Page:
Bright headlights are a problem for many drivers – the headlights from the front blind you and you have to squint to even see the road, while headlights from behind hit the side mirrors and interior rear view mirrors, and blind us. At least, now we know this problem is not unique to India – drivers in the US are complaining too!
Autoblog says that some people do not even drive when it’s dark due to this issue.
Bright LED headlights are taking away all pleasure of night driving, and even making such drives dangerous these days. According to the story, there are three reasons why this is happening more and more. We think we have an additional reason or two in India though. Here is how to avoid getting blinded by headlights on the road
Tall vehicles with bright lights
The United States car buyers are buying more and more SUVs and pickup trucks. these are obviously tall vehicles, and even when all regulations are met, they easily shine into the mirrors of the less tall vehicles – sedans or hatchbacks – that are driving in front of them.
This is true for us too
Is this true for India? Yes. While we are not buying vehicles as tall as the ones bought by Americans, we too are buying taller vehicles. Small SUVs like the Maruti Brezza, Hyundai Venue, Kia Sonet, Tata Nexon etc are very popular. Taller SUVs like the Hyundai Creta and Kia Seltos, Tata Harrier, Mahindra XUV700 and Scorpio N are also selling like hot cakes.
LED lights emit a blue-white light that is harsh on eyes
The second reason are LED headlights which are commonplace now, which produce a blue-white light. The blue-white light – even when not powerful – are harsher on human eyes compared to the warm yellow of earlier lights. We see this problem in India too now – as almost all cars offer LED light fitted variants which are highly popular. LED lights, even on two wheelers, are harsh on the eyes. They can make people want to blink their eyes, even close their eyes reflexively – both dangerous.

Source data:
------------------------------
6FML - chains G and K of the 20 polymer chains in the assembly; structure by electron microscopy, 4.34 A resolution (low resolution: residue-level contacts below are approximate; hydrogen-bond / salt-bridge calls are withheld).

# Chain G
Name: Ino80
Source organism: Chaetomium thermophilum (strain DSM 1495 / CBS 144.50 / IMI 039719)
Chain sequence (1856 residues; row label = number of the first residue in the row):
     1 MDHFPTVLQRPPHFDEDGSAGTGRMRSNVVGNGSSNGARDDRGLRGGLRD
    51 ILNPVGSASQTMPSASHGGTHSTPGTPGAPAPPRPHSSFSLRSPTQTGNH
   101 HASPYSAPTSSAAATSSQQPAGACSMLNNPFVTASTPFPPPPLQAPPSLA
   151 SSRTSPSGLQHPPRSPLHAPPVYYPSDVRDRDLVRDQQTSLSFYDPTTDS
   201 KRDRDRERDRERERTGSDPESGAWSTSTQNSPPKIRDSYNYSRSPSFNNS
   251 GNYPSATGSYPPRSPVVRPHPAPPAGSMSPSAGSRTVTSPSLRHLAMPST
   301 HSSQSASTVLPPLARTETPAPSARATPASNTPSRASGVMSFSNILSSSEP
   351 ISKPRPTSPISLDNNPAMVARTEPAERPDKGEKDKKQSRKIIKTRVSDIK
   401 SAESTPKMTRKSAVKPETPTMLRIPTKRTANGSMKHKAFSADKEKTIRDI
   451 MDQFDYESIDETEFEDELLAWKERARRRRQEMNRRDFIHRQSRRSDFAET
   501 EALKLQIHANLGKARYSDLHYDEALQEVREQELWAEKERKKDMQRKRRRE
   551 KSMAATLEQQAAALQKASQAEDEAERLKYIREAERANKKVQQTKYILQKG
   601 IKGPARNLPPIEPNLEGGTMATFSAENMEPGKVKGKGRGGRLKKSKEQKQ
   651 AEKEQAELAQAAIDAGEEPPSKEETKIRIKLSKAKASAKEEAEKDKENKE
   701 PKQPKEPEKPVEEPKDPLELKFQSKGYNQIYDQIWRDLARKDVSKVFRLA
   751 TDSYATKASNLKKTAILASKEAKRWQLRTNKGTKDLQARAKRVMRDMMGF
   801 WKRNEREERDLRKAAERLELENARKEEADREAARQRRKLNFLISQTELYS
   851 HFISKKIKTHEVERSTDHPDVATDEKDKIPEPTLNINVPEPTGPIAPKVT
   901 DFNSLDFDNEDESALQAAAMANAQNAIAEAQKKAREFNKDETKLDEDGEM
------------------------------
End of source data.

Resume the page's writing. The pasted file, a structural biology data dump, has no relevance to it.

The third reason is headlight misalignment. In the US, the story says that one headlight is misaligned for two-thirds of all cars. So the lights may not fall on the road right, but shine into the mirrors of other cars. This problem might be even worse in India where most people are careless about headlight alignment.
In India, we may have a couple more reasons too. Narrower roads, single lane roads make it worse when the vehicle coming towards you from the opposite direction shines its blue-white lights directly into your eyes. It is even more blinding, that on wider US roads where even the vehicles coming opposite are not coming straight towards you.
Another problem in India would be tailgating – our traffic situation often means that we are practically tailgating the vehicle in front, shining our headlights into its mirrors, making it even worse for the driver.
What is a solution to the problem of blinding lights?
For now, there does not seem to be any legal solution on the horizon. Police punish drivers for high beams occasionally, but the implementation is intermittent. All we can do, for now, is to follow traffic etiquette and use low beams whenever possible to minimise the hassle to other vehicles’ drivers.